Report exposes irregularitiesThe Saljhandi-Sandhikharka-Dhorpatan Road Project valued at Rs 1.31 million was broken up into 5 components even though contracts up to Rs 10 million can be awarded on the basis of tendering
- Janakpur Municipality awarded a contract for PCC work with side drain and public toilet to Dhukuhu Construction Company after it bid 46 percent lower than the project’s estimated cost. The municipality had estimated a cost of Rs 9.41 million while the winning contractor had quoted Rs 4.45 million. During the tendering process, adequate information about the project was not given in the tender notice and no expression of interest notice was issued before the contract was signed. The municipality also did not use the standard bidding document.
These are a few instances of the anomalies occurring in public procurement identified in the annual report (2013-14) of the Public Procurement Monitoring Office (PPMO) which was submitted to the Prime Minister on Friday.
The report says that there is a tendency to divide a project into several portions in a bid to obtain extra benefits. Low bidding is another problem that results in poor implementation of the project, said the report.
In another anomaly pointed out by the report, sealed quotations were called without even giving seven days’ notice. As per the act, sealed quotations should be called before awarding a contract, but the purchase process had been moved ahead even though only two quotations were received.
Some government agencies were found to have given just seven days for the contract agreement although it is necessary to give 15 days’ time as per the PPA.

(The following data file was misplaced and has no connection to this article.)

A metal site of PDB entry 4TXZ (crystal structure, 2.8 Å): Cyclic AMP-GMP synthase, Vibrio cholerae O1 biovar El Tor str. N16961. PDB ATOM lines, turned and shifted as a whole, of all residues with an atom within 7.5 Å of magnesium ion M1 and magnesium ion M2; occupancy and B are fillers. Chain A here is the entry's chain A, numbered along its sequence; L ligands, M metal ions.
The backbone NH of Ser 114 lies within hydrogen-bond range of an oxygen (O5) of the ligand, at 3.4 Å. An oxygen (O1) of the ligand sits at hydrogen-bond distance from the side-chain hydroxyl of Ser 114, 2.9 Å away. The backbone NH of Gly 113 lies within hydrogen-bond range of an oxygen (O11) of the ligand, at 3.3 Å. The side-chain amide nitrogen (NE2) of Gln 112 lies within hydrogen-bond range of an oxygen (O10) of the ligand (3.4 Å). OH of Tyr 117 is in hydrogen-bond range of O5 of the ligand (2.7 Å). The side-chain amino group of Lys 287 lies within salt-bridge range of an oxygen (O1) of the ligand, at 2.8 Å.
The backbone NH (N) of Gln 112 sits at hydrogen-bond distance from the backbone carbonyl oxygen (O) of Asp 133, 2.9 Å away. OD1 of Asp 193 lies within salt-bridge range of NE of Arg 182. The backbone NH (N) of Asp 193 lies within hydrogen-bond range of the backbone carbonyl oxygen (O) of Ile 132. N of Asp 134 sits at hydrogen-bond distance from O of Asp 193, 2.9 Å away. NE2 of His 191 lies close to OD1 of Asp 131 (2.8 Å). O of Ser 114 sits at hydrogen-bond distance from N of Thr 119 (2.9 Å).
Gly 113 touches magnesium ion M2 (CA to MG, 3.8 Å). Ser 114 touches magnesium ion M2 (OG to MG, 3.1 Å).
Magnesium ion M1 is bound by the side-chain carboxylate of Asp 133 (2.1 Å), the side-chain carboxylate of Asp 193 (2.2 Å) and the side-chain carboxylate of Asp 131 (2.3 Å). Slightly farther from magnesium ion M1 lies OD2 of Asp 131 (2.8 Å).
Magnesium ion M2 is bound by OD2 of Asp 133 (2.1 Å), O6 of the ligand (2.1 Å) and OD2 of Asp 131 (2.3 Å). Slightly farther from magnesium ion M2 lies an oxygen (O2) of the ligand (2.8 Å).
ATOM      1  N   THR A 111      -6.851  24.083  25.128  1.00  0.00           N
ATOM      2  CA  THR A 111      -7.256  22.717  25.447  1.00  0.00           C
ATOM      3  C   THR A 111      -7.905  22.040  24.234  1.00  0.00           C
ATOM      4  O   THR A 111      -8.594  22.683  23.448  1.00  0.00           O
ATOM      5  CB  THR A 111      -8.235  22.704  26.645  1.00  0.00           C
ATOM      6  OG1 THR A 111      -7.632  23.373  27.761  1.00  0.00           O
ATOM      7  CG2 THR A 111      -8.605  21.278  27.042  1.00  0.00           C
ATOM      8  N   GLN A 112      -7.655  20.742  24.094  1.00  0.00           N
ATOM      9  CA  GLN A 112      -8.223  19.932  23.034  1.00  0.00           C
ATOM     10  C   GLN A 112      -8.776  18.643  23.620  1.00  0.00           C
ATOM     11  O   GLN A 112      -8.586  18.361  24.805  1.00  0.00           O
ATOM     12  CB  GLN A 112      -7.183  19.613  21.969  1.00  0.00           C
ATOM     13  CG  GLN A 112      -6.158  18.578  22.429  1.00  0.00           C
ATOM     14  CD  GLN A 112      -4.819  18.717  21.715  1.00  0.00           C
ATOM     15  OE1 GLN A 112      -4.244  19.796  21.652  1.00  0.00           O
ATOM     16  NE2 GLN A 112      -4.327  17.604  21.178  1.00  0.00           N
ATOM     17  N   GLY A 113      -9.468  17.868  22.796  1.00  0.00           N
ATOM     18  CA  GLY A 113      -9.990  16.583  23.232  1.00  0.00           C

Similarly, the department chief overseeing purchase was also found to have been appointed as the member secretary of the evaluation committee which is illegal, according to the report. PPMO Secretary Tankamani Sharma said that inadequate human resources, lack of expertise among the staff and failure to prepare the purchase plan and the specifications of the construction project on time were major problems in public procurement.
“In some purchase contracts, there has been intervention from higher levels, and in some cases, they have failed to pay adequate attention leaving incompetent junior staff in charge who are not able to reach a decision,” he said. Officials of public institutions have not been given full authority for purchase which means they cannot be held responsible for failures.
The report has also pointed to the capacity and business morality of the private sector. It says that most private sector companies have low technical and procedural capacity. They have a habit of taking on more work than they can handle and leaving jobs unfinished. “They have a tendency of low bidding and not maintaining the quality of their work,” stated the report.